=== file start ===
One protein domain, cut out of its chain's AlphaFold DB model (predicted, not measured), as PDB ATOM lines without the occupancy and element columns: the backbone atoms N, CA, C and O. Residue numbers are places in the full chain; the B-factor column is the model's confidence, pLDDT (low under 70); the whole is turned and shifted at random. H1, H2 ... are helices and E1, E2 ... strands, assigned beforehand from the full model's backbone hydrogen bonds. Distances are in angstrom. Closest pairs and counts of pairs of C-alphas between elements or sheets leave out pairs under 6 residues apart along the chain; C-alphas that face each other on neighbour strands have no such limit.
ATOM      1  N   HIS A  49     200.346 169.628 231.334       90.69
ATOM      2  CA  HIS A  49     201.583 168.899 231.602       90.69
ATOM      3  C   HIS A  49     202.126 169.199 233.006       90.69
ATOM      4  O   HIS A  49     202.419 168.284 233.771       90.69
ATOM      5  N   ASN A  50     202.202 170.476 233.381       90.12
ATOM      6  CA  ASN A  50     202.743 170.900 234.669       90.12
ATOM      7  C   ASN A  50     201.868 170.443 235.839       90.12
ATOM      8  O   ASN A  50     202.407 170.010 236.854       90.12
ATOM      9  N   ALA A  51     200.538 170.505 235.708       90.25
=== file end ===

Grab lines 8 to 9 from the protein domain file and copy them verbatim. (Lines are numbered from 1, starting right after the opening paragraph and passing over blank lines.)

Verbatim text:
ATOM      8  O   ASN A  50     202.407 170.010 236.854       90.12
ATOM      9  N   ALA A  51     200.538 170.505 235.708       90.25